The Starry Night, jellybean style by Kristen CumingsThe Starry Night by Kristen Cumings, original by Vincent van Gogh

Martin Luther King, Jr. jellybean portrait by Peter RochaMartin Luther King, Jr. by Peter Rocha

American Gothic, jellybean version by Kristen CumingsAmerican Gothic by Kisten Cumings, original by Grant Wood

Here’s a fascinating  peek inside how artist Kristen Cumings works on her jellybean creations.

To check out more Jelly Belly art, take a look at their website gallery. Have you every tried making art with edible materials? What food or candy do you think would make great art supplies?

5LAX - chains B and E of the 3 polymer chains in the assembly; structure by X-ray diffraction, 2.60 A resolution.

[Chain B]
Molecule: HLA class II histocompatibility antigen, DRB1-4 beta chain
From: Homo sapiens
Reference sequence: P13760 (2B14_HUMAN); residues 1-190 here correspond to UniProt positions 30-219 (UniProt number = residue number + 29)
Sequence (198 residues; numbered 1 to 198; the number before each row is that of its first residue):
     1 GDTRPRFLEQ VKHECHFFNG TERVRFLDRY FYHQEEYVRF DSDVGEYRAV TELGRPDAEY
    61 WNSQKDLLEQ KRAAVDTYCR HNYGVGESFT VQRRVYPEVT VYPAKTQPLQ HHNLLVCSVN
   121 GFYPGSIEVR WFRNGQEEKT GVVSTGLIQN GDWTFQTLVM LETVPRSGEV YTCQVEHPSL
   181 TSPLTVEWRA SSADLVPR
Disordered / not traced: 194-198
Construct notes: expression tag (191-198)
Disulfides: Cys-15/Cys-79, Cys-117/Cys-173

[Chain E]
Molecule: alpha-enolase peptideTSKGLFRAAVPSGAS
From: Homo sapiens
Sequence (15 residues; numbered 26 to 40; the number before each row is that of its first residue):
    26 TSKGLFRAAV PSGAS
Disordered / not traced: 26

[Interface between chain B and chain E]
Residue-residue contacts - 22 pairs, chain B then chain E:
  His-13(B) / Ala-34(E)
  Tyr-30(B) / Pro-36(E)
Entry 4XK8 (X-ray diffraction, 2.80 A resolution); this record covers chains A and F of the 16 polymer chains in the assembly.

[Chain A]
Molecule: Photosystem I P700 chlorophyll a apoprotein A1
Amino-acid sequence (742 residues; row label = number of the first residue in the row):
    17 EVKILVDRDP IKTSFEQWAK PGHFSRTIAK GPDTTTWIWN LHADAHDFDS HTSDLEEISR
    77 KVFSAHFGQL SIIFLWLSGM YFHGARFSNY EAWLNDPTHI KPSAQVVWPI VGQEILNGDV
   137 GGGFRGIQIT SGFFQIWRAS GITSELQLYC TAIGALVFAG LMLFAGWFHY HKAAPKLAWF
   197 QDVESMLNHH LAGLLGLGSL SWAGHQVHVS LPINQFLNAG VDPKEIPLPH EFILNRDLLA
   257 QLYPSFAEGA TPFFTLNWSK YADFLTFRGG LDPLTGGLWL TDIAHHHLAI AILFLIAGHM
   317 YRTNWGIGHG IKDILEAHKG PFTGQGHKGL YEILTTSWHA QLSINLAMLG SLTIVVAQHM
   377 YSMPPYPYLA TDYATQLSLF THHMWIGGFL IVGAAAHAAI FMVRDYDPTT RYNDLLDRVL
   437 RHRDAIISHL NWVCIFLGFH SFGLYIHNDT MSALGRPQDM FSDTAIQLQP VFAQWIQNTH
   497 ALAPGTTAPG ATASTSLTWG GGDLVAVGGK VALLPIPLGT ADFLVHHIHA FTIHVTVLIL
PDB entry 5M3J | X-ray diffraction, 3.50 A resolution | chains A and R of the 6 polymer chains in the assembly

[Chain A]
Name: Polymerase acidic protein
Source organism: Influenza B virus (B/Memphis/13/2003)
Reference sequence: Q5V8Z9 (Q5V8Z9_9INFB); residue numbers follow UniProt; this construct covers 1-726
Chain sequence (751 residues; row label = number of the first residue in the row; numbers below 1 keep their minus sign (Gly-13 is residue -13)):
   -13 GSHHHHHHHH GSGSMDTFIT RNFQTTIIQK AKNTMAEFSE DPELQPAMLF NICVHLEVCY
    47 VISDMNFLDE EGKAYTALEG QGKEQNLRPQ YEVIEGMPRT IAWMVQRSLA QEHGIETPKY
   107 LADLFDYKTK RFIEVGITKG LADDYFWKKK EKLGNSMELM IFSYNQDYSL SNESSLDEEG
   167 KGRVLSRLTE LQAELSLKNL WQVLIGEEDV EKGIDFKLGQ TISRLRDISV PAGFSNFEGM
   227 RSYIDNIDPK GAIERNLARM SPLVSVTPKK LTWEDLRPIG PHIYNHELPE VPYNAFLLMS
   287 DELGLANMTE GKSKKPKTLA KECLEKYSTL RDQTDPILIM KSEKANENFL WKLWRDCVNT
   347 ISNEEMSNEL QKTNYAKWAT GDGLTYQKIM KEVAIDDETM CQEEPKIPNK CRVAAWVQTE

Chocolate Marshmallow Snowmen!!

Hi Scribblers!

I had so much fun making these chocolate marshmallow snowmen and think you will too.  I initially came across the marshmallow snowmen on the Tatertots and Jello blog.  What a terrific activity to do with your little ones for the holiday.  I wanted to try something a little different and what could be better than frosting the marshmallows with white chocolate!  How decadent, how yummy!!   I brought them to a holiday party and the snowmen were a real conversation starter, they were also devoured within minutes of being placed on the table.  Try them, they are easy to make, your kids will love them and they make a wonderful hostess gifts too!

Chocolate Marshmallow Snowmen

Chocolate Marshmallow Snowmen-Yummy!!!

You’ll need some Marshmallows – any brand will be good.  Some mini M&M’s, Red string licorice or Twizzlers makes a red licorice that pulls apart (Pull n’ Peel Twizzlers), wooden or cardboard sticks and white chocolate melts.